The question

13      By this question the national court essentially asks whether the rule of special jurisdiction in Article 6, point 1, of the Regulation in respect of co-defendants is applicable to the action brought by an employee against two companies established in different Member States which he considers to have been his joint employers.

14      It should be pointed out, at the outset, that the Regulation now replaces in Member States’ relations the Convention of 27 September 1968 on Jurisdiction and the Enforcement of Judgments in Civil and Commercial Matters (OJ 1978 L 304, p. 36), as amended by the Convention of 9 October 1978 on the Accession of the Kingdom of Denmark, Ireland and the United Kingdom of Great Britain and Northern Ireland (OJ 1978 L 304, p. 1, and – amended version – p. 77), by the Convention of 25 October 1982 on the Accession of the Hellenic Republic (OJ 1982 L 388, p. 1), by the Convention of 26 May 1989 on the Accession of the Kingdom of Spain and the Portuguese Republic (OJ 1989 L 285, p. 1) and by the Convention of 29 November 1996 on the Accession of the Republic of Austria, the Republic of Finland and the Kingdom of Sweden (OJ 1997 C 15, p. 1) (‘the Brussels Convention’).

15      The rules of jurisdiction over individual contracts of employment contained in the Regulation differ appreciably from the rules applicable in that field under the Brussels Convention.

16      In the Brussels Convention the only specific rule concerning contracts of employment was introduced in 1989. That rule appeared in Section 2 of Title II of that convention, concerning special jurisdiction, and had been added in the form of a particular case of the jurisdiction rule laid down in Article 5, point 1, of the Brussels Convention in matters relating to a contract.

17      In the Regulation, jurisdiction over individual contracts of employment is the subject of a specific section, namely Section 5 of Chapter II. That section, which contains Articles 18 to 21 of the Regulation, seeks to ensure that employees are afforded the protection referred to in recital 13 of the preamble thereto.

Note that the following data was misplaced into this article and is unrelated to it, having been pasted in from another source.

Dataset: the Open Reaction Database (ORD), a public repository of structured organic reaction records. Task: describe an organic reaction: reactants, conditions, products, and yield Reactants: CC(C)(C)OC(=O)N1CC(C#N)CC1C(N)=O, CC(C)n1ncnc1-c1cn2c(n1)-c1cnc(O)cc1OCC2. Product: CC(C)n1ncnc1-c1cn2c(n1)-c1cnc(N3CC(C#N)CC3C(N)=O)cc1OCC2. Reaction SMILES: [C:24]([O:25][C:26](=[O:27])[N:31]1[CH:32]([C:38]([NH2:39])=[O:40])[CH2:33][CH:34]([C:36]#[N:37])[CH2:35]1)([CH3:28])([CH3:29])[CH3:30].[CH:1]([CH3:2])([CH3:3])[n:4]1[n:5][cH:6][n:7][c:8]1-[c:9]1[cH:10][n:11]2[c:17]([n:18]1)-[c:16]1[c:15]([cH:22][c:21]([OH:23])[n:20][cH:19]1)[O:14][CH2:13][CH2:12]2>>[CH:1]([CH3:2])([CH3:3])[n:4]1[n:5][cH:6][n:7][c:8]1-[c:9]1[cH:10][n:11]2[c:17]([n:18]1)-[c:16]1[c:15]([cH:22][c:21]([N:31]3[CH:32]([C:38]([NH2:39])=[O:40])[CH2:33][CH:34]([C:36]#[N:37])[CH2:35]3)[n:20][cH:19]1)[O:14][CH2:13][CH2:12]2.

18      As maintained, or at least acknowledged, by Glaxosmithkline and Laboratoires Glaxosmithkline, the French, German, Italian and United Kingdom Governments and the Commission of the European Communities, it is apparent from the wording of the provisions of Section 5 that they are not only specific but also exhaustive.

19      Thus, it is clear from Article 18, point 1, of the Regulation, first, that any dispute concerning an individual contract of employment must be brought before a court designated in accordance with the jurisdiction rules laid down in Section 5 of Chapter II of that regulation and, second, that those jurisdiction rules cannot be amended or supplemented by other rules of jurisdiction laid down in that regulation unless specific reference is made thereto in Section 5 itself.

20      Article 6, point 1, of the Regulation falls not within Section 5 of Chapter II of the Regulation but within Section 2 thereof.

21      Article 6, point 1, of the Regulation is not referred to at all in Section 5, unlike Article 4 and Article 5, point 5, of the Regulation, the application of which is preserved expressly by Article 18(1) thereof.

22      The rule of jurisdiction laid down in Article 6, point 1, of the Regulation is also not the subject of a corresponding provision in Section 5, unlike the rule laid down in Article 6, point 3, concerning the case of counter‑claims, which has been incorporated in Article 20, point 2, of that regulation.